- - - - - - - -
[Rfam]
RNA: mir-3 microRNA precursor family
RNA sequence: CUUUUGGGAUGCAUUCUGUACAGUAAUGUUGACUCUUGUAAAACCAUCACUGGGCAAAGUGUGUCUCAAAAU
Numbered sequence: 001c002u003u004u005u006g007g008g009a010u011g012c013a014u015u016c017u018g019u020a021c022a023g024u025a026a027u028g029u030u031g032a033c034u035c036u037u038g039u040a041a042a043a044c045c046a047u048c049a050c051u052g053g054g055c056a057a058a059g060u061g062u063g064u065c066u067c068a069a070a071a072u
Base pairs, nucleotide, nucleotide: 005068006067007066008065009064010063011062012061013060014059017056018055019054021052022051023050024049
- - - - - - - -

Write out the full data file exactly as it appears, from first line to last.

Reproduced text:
[Rfam]
RNA: mir-3 microRNA precursor family
RNA sequence: CUUUUGGGAUGCAUUCUGUACAGUAAUGUUGACUCUUGUAAAACCAUCACUGGGCAAAGUGUGUCUCAAAAU
Numbered sequence: 001c002u003u004u005u006g007g008g009a010u011g012c013a014u015u016c017u018g019u020a021c022a023g024u025a026a027u028g029u030u031g032a033c034u035c036u037u038g039u040a041a042a043a044c045c046a047u048c049a050c051u052g053g054g055c056a057a058a059g060u061g062u063g064u065c066u067c068a069a070a071a072u
Base pairs, nucleotide, nucleotide: 005068006067007066008065009064010063011062012061013060014059017056018055019054021052022051023050024049